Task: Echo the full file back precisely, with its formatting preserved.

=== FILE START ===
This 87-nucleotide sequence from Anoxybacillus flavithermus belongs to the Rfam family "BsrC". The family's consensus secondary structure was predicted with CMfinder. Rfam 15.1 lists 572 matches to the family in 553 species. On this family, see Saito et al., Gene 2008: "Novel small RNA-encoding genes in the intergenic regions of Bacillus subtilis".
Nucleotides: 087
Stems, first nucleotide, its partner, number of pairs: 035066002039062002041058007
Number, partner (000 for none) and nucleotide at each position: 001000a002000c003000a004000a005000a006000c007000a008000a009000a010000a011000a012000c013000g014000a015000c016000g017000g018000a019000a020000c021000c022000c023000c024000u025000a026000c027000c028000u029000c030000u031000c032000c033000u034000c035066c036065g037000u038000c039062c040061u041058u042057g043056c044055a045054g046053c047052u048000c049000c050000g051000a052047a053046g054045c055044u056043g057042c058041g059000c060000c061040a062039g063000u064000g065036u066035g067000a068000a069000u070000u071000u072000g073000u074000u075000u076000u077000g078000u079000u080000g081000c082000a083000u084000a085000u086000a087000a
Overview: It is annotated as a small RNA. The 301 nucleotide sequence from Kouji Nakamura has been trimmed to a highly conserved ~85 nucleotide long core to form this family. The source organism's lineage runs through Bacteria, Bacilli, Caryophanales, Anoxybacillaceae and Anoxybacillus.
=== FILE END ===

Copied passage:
This 87-nucleotide sequence from Anoxybacillus flavithermus belongs to the Rfam family "BsrC". The family's consensus secondary structure was predicted with CMfinder. Rfam 15.1 lists 572 matches to the family in 553 species. On this family, see Saito et al., Gene 2008: "Novel small RNA-encoding genes in the intergenic regions of Bacillus subtilis".
Nucleotides: 087
Stems, first nucleotide, its partner, number of pairs: 035066002039062002041058007
Number, partner (000 for none) and nucleotide at each position: 001000a002000c003000a004000a005000a006000c007000a008000a009000a010000a011000a012000c013000g014000a015000c016000g017000g018000a019000a020000c021000c022000c023000c024000u025000a026000c027000c028000u029000c030000u031000c032000c033000u034000c035066c036065g037000u038000c039062c040061u041058u042057g043056c044055a045054g046053c047052u048000c049000c050000g051000a052047a053046g054045c055044u056043g057042c058041g059000c060000c061040a062039g063000u064000g065036u066035g067000a068000a069000u070000u071000u072000g073000u074000u075000u076000u077000g078000u079000u080000g081000c082000a083000u084000a085000u086000a087000a
Overview: It is annotated as a small RNA. The 301 nucleotide sequence from Kouji Nakamura has been trimmed to a highly conserved ~85 nucleotide long core to form this family. The source organism's lineage runs through Bacteria, Bacilli, Caryophanales, Anoxybacillaceae and Anoxybacillus.